Today’s post is inspired by Ben Schorr, technologist and senior content developer with Microsoft, who has “been in this business long enough to remember when Al Gore invented the Internet.”
Being the all-around smart guy that he is, Ben recently posted:
Follow-up is one of the most important skills you can have in business.
Ben couldn’t be more right, and let me tell you why.
When is the last time you checked in with your clients? Asked how they are faring? Provided them with a status update?
Nothing is more aggravating to clients (and more damaging to client relations) than failing to follow-up. Avoid this trap by establishing an office system that reminds you to reach out and make contact. It can be as simple as a tickler system or reminder app. Consider the advantages of interactive web portals that offer clients 24/7 access and apps like Zipwhip that let you send scheduled texts and auto-replies to clients. Are phones overwhelming you? Worried about missing client calls? Start using Call Ruby. (Discounts are available to Multnomah Bar Association members.)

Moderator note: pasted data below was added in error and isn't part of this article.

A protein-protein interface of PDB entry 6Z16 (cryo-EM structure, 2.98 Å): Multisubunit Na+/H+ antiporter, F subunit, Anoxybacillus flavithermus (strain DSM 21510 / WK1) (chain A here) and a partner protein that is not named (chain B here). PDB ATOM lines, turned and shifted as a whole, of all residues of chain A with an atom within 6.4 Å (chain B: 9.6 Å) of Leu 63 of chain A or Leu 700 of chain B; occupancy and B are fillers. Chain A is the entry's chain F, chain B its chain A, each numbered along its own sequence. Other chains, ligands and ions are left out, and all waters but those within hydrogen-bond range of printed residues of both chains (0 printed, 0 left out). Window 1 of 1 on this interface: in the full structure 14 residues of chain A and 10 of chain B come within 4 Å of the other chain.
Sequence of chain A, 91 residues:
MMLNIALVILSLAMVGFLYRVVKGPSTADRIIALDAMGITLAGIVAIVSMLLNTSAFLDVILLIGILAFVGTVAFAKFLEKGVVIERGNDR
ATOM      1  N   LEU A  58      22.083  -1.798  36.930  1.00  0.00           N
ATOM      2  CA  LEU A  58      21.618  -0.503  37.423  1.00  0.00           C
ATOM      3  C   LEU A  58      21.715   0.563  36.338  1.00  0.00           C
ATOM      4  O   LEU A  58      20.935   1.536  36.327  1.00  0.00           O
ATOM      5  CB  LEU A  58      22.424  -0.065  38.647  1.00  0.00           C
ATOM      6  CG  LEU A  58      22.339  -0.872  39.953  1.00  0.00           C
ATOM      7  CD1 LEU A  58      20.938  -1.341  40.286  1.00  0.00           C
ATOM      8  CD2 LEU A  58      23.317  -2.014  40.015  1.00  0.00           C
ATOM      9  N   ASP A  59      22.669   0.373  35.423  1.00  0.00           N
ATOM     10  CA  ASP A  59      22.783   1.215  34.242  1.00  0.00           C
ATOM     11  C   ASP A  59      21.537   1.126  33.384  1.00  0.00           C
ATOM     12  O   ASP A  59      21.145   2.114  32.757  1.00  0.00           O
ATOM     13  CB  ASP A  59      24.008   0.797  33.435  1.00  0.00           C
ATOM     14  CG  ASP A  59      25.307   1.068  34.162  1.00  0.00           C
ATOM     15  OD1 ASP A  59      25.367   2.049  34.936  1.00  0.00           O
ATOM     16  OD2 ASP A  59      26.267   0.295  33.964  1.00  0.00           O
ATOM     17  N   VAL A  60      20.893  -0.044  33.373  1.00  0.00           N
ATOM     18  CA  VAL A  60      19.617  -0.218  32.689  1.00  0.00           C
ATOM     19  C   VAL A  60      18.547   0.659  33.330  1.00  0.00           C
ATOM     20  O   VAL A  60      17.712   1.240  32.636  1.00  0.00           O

Tasks and Deadlines
Always create follow-up reminders for all outstanding to-dos and deadlines – particularly those that require action from someone else.
- Include everything to ensure you get what you need to complete tasks on time and avoid a potential malpractice claim.
- Include everyone who owes you information, documents, or an undertaking. Clients, co-counsel, opposing counsel, associates, staff, medical providers, investigators, and process servers are the tip of the iceberg.
Staff also deserve follow-up. Brief weekly meetings can cover a lot of ground: staff workloads, pending projects, your schedule, and responding to staff questions. For tips on working with and delegating to staff, see Revisiting Smart Delegation.
It’s been almost 7 years since I penned Accounts Receivable Do Not Improve Like Fine Wine, but the advice has not changed. You simply must follow-up on your finances:
Marketing and Business Goals
Follow-up is key when it comes to goal setting. Start by quantifying what you want to achieve, then be accountable (that’s the follow-up part). Whether it’s a business plan or a marketing plan, you are only cheating yourself if you don’t take the time to measure your results.
I’ve written extensively about marketing this year and prior years, both incidentally and deliberately. If you’re looking for social media tips, resources for market research, how to calculate your marketing costs per case – you’ll find those posts here. Use the Search feature at the top of my blog or under Categories choose “Marketing.” Whatever you do: follow-up!
All Rights Reserved 2017 Beverly Michaelis